The Stark Law grants the Secretary of HHS the authority to create regulatory exceptions for financial relation-ships that "pose no risk of program or patient abuse."8  Despite HHS' authority to establish such exceptions for incentive compensation arrangements under MA-CRA, no such exception exists.  HHS has argued that providing such an exception "[w]ould not provide sufficient flexibility for innovative, effective gainsharing and incentive compensation programs."9  The agency added that "[t]he variety and complexity of gainsharing and similar arrangements would make it difficult to craft a "one-size-fits-all" set of conditions that are sufficiently "bright line" to facilitate compliance and enforceability, yet sufficiently flexible to permit innovation without any risk of program or patient abuse."10

Thus, MACRA compensation arrangements must fit into an existing Stark exception, many of which require that the volume or value of a physician's referrals or other business generated between the parties must not be a consideration when determining physician compensation.  Thus, Stark Law presents a particularly difficult obstacle to structuring effective value-based payment programs that necessarily take into consideration the "value" of referrals.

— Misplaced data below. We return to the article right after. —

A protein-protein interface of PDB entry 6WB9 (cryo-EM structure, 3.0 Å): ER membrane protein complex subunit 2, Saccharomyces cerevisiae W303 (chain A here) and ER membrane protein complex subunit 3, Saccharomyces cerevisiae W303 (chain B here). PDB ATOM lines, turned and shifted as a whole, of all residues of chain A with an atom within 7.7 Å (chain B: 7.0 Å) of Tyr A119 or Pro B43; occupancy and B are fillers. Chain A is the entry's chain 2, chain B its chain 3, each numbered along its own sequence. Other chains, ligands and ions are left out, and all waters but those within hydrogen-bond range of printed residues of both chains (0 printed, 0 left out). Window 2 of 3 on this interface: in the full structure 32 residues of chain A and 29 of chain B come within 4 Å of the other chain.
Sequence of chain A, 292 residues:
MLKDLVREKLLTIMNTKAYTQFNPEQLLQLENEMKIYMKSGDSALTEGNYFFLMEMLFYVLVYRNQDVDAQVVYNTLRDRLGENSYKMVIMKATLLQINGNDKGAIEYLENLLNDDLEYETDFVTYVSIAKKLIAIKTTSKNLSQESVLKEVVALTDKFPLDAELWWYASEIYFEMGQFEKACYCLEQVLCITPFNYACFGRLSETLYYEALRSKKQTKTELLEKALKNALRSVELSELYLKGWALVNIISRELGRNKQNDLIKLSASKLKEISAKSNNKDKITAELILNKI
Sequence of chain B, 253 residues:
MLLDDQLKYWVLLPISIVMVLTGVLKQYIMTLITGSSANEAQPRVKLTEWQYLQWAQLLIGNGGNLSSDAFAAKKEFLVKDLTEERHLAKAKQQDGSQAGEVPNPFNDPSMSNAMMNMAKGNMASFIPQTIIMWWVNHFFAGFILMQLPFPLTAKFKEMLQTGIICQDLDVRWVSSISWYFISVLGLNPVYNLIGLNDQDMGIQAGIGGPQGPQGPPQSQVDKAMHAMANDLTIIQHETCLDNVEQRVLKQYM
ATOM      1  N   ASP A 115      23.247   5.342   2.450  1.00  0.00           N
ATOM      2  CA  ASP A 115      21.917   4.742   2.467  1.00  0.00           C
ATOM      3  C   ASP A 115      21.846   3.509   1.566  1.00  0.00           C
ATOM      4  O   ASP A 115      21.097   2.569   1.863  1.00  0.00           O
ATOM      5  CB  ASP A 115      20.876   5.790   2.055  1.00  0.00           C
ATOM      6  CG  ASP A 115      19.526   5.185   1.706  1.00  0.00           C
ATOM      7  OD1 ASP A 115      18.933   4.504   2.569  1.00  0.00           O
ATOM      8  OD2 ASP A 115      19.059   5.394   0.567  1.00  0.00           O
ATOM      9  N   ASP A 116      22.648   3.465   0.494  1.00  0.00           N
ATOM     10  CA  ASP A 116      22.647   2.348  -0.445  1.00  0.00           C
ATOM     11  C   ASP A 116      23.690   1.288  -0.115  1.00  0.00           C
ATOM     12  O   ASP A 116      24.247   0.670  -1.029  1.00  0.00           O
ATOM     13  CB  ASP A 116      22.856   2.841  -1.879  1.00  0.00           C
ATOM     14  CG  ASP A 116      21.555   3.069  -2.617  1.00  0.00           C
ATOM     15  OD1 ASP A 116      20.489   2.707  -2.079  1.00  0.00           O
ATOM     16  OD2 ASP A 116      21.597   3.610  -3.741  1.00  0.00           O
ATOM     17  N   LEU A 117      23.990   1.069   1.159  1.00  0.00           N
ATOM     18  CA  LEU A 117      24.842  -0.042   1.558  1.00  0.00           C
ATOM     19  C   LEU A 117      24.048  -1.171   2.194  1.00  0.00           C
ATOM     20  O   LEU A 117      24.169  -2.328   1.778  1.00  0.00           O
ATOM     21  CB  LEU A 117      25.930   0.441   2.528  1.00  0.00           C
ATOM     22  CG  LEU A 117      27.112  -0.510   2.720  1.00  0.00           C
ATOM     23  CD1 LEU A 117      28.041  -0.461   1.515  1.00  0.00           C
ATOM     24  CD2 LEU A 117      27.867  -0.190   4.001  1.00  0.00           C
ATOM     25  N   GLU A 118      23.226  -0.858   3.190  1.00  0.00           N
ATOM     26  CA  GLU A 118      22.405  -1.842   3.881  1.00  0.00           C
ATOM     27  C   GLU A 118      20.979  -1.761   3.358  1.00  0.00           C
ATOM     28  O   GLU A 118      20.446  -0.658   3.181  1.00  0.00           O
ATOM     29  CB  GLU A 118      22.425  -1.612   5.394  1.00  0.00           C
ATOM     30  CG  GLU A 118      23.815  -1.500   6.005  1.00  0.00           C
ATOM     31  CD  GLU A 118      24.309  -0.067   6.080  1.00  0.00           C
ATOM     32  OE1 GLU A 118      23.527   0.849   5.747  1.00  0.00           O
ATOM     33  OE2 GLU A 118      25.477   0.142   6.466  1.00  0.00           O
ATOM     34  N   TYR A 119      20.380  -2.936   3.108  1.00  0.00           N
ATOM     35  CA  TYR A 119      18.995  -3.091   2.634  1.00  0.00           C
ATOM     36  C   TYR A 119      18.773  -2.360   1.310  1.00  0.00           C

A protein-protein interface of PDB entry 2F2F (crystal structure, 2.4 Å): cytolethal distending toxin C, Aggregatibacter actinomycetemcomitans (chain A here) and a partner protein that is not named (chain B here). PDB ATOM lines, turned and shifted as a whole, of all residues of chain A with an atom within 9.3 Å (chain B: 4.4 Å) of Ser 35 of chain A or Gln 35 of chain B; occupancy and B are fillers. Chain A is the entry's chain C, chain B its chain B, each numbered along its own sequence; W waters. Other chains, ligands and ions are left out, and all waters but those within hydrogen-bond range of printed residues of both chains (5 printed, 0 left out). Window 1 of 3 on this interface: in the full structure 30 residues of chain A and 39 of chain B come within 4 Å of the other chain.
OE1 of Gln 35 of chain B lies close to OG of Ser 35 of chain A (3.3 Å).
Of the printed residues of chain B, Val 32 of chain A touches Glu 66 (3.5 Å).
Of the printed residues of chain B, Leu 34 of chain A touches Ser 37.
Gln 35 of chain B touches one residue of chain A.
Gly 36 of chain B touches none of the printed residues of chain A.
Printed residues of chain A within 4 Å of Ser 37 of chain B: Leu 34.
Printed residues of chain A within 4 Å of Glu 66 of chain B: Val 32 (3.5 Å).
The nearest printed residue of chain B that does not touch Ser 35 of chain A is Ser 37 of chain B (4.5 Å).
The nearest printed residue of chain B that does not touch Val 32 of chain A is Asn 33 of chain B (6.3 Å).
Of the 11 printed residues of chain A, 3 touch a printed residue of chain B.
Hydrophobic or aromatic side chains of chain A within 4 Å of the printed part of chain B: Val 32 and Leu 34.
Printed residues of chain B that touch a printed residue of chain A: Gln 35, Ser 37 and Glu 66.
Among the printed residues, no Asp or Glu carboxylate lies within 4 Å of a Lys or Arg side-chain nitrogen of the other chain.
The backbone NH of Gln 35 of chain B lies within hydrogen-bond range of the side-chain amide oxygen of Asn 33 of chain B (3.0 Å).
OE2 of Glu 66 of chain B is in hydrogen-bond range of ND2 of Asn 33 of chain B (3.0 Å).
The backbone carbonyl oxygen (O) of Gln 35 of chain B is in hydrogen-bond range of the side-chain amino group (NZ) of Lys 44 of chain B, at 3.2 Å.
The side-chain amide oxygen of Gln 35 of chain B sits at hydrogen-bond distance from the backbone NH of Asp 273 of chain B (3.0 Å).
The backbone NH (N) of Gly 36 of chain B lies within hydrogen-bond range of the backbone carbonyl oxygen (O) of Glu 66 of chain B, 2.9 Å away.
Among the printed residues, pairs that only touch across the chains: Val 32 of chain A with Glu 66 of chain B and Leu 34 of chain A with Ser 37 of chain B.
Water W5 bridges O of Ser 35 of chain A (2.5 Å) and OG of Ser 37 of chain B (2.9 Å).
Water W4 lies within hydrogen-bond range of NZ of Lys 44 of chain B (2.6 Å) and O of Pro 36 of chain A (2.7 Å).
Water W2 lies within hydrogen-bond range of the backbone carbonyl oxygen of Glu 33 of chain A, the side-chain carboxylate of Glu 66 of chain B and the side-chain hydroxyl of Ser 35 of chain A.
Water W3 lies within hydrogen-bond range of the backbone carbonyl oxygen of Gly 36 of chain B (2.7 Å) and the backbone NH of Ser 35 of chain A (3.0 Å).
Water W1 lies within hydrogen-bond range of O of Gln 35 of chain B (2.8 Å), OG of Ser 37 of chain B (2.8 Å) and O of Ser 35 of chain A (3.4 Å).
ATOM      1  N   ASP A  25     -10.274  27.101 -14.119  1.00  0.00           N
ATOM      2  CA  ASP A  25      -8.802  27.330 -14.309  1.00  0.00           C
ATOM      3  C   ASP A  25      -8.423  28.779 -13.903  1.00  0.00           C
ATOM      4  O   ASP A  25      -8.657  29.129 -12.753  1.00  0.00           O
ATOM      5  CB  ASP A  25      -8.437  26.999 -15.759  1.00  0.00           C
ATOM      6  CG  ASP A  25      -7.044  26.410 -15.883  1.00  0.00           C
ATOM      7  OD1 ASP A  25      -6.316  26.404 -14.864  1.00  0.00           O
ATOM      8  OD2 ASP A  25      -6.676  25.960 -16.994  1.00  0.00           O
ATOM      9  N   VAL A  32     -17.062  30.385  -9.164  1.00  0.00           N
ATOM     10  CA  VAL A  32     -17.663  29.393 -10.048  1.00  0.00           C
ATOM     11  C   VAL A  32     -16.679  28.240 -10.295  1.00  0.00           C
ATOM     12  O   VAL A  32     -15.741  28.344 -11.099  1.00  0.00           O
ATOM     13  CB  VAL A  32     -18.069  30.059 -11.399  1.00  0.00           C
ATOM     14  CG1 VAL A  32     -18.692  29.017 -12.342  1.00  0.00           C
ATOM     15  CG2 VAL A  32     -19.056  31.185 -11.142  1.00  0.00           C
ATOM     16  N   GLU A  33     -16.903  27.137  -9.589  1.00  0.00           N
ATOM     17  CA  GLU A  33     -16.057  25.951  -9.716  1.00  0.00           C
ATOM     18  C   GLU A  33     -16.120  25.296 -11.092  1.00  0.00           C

HHS recently admitted the difficulty of structuring MACRA compensation arrangements to comply with Stark Law stating to Congress that "[e]xisting exceptions to the physician self-referral law, while useful, may not be sufficiently flexible to encourage a variety of non-abusive and beneficial gainsharing, P4P [pay for performance], and similar arrangements."11

HHS added that the prohibition on considering "volume or value" of referrals when formulating physician compensation "can pose impediments for the implementation of gainsharing arrangements, because compensation paid to a physician for reducing costs or increasing profits through changes to his or her patient care practice could be interpreted to take into account the volume or value of the physician's referrals of DHS for Medicare beneficiaries."12

Waivers for Medicare Shared Savings Program and Center for Medicare and Medicaid Innovation Initiatives

Recognizing the barriers that AKS and Stark Law pose to implementation of value based payment models, HHS has issued certain waivers of the physician self-referral law and AKS to allow gainsharing and similar arrangements in connection with certain APMs, including an "ACO pre-participation waiver", and an "ACO participation waiver."13

Fraud and Abuse waivers issued to date are available at: 

https://www.cms.gov/Medicare/Fraud-and-Abuse/Phy-sicianSelfReferral/Fraud-and-Abuse-Waivers.html and on the OIG's website.